Data derived from the approach we chose for the study are necessarily limited. All of the samples of this study came from hospital patients, a fact that may have introduced a selection bias and consequently may not reflect the true prevalence of C. cayetanensis in Honduras. However, some critical information may have been provided on Cyclospora epidemiology characteristics in the setting of a public health care hospital and among economically poor population in Tegucigalpa. Important gaps still exist; as mentioned in a recent publication, such unawareness of this parasitic infection can lead to misdiagnosis and incorrect treatment, the administration of antibiotics or self medication only exacerbating the problem . Moreover, extra intestinal complications have been documented associated with Cyclospora infections such as Guillian-Barre syndrome  biliary disease , patients infected with human immunodeficiency virus  and reactive arthritis syndrome . Delayed diagnosis, inadequate knowledge among health personnel and lack of proper treatment and follow-up affect children who are the most frequent sufferers. Steps should be taken to eliminate barriers by increased education of health professionals in parasitic diseases, conduct rigorous studies in the community, and unify a workable consistent reporting protocol for the study of clinical cases.
In summary, the present study confirms the seasonality of cyclosporiasis as seen in patients consulting at a hospital in Tegucigalpa, Honduras. Oocysts of C. cayetanensis are difficult to diagnose and a modified carbolfuchsin acid fast method should be performed in stools in suspected cases. Well planned and carefully executed future community studies should clarify aspects on the epidemiology of this apicomplexan parasite as in its role in diarrheal disease. Better awareness of this and other parasitic infections among health personnel is of urgent need.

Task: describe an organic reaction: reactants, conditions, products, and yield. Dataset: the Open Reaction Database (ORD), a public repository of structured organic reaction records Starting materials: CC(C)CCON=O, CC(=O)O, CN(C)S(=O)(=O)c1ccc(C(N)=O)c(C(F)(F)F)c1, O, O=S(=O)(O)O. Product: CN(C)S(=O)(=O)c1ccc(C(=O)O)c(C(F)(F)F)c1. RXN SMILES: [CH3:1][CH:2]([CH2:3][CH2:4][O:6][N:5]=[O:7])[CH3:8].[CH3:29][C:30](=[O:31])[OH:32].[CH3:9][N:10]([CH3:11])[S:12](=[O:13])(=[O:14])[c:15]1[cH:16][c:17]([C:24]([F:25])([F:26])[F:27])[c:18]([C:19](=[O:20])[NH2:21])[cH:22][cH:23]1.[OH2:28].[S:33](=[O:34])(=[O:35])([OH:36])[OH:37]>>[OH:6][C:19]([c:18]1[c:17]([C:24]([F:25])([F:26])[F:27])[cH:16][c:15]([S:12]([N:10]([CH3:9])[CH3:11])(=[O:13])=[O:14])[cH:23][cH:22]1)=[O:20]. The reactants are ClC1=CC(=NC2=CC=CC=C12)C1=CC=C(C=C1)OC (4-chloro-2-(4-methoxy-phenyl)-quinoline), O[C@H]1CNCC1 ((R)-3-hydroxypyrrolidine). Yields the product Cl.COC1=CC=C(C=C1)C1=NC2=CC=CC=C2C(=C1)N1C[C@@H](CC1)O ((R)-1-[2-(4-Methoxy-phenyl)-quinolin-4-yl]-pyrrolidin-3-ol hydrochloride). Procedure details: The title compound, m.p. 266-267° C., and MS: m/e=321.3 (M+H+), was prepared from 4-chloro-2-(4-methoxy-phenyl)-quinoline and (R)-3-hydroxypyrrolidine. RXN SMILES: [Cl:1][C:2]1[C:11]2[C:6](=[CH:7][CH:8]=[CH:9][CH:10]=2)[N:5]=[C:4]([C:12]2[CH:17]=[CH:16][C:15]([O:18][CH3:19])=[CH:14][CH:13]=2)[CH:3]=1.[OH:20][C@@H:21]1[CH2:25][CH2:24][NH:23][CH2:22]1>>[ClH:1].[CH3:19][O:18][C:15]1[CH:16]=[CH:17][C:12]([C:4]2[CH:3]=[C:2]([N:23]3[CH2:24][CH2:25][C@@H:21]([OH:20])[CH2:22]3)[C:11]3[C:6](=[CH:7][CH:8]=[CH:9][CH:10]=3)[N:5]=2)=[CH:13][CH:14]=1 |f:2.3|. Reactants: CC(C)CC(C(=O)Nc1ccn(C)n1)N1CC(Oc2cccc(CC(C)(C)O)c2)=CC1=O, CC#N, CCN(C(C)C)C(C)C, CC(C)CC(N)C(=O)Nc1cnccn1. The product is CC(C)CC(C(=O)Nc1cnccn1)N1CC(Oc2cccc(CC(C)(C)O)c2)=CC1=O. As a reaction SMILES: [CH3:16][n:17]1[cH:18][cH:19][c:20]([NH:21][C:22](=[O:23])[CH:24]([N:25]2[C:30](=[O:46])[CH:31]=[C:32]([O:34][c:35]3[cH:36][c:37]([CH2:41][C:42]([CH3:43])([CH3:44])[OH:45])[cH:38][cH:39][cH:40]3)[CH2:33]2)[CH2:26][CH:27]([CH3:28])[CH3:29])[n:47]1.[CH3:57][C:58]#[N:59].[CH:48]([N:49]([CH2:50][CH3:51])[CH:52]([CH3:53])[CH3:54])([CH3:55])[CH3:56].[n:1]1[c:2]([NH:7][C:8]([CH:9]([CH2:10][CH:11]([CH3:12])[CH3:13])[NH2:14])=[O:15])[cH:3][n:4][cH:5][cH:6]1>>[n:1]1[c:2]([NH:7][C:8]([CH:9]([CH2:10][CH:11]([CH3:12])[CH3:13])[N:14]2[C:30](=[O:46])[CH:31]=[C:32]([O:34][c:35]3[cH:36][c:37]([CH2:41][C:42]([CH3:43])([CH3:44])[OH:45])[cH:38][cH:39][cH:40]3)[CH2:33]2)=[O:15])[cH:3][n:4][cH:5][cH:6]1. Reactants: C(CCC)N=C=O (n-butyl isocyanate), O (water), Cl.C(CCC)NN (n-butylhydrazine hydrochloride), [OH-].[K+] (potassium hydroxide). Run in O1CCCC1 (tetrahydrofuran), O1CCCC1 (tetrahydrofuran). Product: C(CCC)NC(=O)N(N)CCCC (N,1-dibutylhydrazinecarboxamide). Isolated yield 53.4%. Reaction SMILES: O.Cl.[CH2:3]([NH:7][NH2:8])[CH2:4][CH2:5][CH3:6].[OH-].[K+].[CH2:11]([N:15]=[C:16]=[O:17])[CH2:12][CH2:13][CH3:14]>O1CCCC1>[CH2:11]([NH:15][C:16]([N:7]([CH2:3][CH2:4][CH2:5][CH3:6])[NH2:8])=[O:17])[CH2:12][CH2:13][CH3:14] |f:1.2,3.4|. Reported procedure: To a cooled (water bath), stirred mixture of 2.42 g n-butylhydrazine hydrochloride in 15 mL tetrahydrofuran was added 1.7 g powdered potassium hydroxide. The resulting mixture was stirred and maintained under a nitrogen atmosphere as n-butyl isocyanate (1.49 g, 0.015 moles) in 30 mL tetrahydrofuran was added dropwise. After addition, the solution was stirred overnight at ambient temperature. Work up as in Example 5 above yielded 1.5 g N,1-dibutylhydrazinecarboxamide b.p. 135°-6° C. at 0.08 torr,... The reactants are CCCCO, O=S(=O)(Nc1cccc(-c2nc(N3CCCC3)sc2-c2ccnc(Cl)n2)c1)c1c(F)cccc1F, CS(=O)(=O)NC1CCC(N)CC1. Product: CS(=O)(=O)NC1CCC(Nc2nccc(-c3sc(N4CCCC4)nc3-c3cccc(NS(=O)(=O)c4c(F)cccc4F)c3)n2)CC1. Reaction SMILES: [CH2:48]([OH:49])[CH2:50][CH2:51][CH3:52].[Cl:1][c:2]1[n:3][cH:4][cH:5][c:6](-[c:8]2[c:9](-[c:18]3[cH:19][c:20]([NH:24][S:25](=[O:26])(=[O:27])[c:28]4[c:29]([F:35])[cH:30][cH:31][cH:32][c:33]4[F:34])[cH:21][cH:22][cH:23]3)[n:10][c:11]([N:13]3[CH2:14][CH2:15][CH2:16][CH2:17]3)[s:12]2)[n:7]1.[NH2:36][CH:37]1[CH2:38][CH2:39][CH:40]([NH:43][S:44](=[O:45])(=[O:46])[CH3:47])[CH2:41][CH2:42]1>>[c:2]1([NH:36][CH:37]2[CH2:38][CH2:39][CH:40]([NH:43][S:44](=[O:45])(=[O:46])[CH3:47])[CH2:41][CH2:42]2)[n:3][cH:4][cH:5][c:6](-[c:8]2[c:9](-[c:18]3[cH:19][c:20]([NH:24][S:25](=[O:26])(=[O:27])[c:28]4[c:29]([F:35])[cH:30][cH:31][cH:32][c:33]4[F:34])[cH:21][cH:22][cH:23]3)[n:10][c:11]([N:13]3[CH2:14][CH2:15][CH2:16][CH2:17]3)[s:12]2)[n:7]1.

Chacín-Bonilla L. Epidemiology of Cyclospora cayetanensis: a review focusing in endemic areas. Acta Tropica. 2010;115:181–93.
Shields JM, Olson BH. Cyclospora cayetanensis: a review of an emerging parasitic coccidian. Internat J Parasitol. 2003;33:371–91.
Ortega YR, Sterling CR, Gilman RH. Cyclospora cayetanensis. Adv Parasitol. 1998;40:339–418.
Herwaldt BL, Ackers ML. An outbreak in 1996 of cyclosporiasis associated with imported raspberries. N Engl J Med. 1997;336:1548–56.
Herwaldt BL. Cyclospora cayetanensis: A review, focusing on the outbreaks of cyclosporiasis in the 1990s. Clin Infect Dis. 2000;31:1040–57.
Ramírez-Olivencia G, Herrero MD, Subirats M, Rivas González P, Puente S. Cyclospora cayetanensis outbreak in travelers to Cuba. Enferm Infecc Microbiol Clin. 2008;26(9):558–62.
Kansouzidou A, Charitidou C, TVarnis T, Vavatsi N, Kamaria F. Cyclospora cayetanensis in a patient with travelers’ diarrhea: case report and review. J Travel Med. 2004;11:61–3.
Tsang OT, Wing-cheuk Wong R, Hoi-shiu Lam B, Man-chun Chan J, Tsang K, Leung W. Cyclospora infection in a young woman with human immunodeficiency virus in Hong Kong: a case report. BMC Res Notes. 2013;6:521–5.
Bern C, Ortega Y, Checkley W, Roberts JM, Lescano AG, Cabrera L, et al. Epidemiologic differences between cyclosporiasis and cryptosporidiosis in Peruvian children. Emerg Inf Dis. 2002;8(6):581–5.
Karanja RM, Gatei W, Wamae N. Cyclosporiasis: an emerging public health concern around the world and in Africa. African Hlth Sci. 2007;7(2):62–7.
Thima K, Mori H, Praevanit R, Mongkhonmu S, Waikagul J, Watthanakulpanich D. Recovery of Cyclospora cayetanensis among asymptomatic rural Thai schoolchildren. Asian Pacific J Trop Med. 2014;7(2):119–23.
Eberhardt M, Nace EK, Freeman AR, Streit TG, Da Silva A, Lammie P. Cyclospora cayetanensis infections in Haiti: a common occurrence in the absence of watery diarrhea. Am J Tropical Med Hyg. 1999;60:584–6.
Eberhard ML, Pieniazek NJ, Arrowood MJ. Laboratory diagnosis of Cyclospora infections. Arch Pathol Lab Med. 1997;121:792–7.
Kaminsky RG. Epidemiological comparison of intestinal apicomplexan infections at the University Hospital, Honduras. Rev Méd Hondur. 2002;70:164–72. Spanish.
Fryauff DJ, Krippner R, Prodjodipuro P, Ewald C, Kawengian S, Pegelow K, et al. Cyclospora cayetanensis among expatriate and indigenous populations of West Java, Indonesia. Emerg Inf Dis. 1999;5:585–8.
Ozdamar M, Hakk E, Turkoglu S. Higheoccurrence of cyclosporiasis in Istanbul, Turkey, during a dry and warm summer. Parasit Vectors. 2010;3:39–41.
Kaminsky RG. Cyclospora cayetanensis: new intestinal apicomplexan parasite, update and cases presentation, University Hospital. Rev Méd Hondur. 1997;65:68–72. Spanish.